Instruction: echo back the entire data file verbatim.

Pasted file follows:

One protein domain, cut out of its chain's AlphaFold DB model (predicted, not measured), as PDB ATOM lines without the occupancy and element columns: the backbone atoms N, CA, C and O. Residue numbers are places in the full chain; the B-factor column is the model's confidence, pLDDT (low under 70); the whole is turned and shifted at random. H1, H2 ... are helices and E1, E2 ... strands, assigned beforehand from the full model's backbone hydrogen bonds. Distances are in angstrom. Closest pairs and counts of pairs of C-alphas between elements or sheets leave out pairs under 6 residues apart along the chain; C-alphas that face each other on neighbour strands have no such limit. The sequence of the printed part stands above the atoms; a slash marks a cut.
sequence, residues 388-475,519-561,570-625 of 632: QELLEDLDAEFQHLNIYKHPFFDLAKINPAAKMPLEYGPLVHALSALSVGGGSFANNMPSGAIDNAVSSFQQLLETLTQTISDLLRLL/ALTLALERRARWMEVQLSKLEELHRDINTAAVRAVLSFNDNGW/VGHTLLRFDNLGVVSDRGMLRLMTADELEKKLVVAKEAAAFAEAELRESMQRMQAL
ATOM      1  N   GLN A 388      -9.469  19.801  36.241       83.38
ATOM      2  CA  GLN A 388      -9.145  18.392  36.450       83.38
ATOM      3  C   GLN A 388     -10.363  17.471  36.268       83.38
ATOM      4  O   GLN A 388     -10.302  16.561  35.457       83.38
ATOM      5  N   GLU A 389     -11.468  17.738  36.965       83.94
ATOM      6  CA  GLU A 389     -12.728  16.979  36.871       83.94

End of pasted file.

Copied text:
One protein domain, cut out of its chain's AlphaFold DB model (predicted, not measured), as PDB ATOM lines without the occupancy and element columns: the backbone atoms N, CA, C and O. Residue numbers are places in the full chain; the B-factor column is the model's confidence, pLDDT (low under 70); the whole is turned and shifted at random. H1, H2 ... are helices and E1, E2 ... strands, assigned beforehand from the full model's backbone hydrogen bonds. Distances are in angstrom. Closest pairs and counts of pairs of C-alphas between elements or sheets leave out pairs under 6 residues apart along the chain; C-alphas that face each other on neighbour strands have no such limit. The sequence of the printed part stands above the atoms; a slash marks a cut.
sequence, residues 388-475,519-561,570-625 of 632: QELLEDLDAEFQHLNIYKHPFFDLAKINPAAKMPLEYGPLVHALSALSVGGGSFANNMPSGAIDNAVSSFQQLLETLTQTISDLLRLL/ALTLALERRARWMEVQLSKLEELHRDINTAAVRAVLSFNDNGW/VGHTLLRFDNLGVVSDRGMLRLMTADELEKKLVVAKEAAAFAEAELRESMQRMQAL
ATOM      1  N   GLN A 388      -9.469  19.801  36.241       83.38
ATOM      2  CA  GLN A 388      -9.145  18.392  36.450       83.38
ATOM      3  C   GLN A 388     -10.363  17.471  36.268       83.38
ATOM      4  O   GLN A 388     -10.302  16.561  35.457       83.38
ATOM      5  N   GLU A 389     -11.468  17.738  36.965       83.94
ATOM      6  CA  GLU A 389     -12.728  16.979  36.871       83.94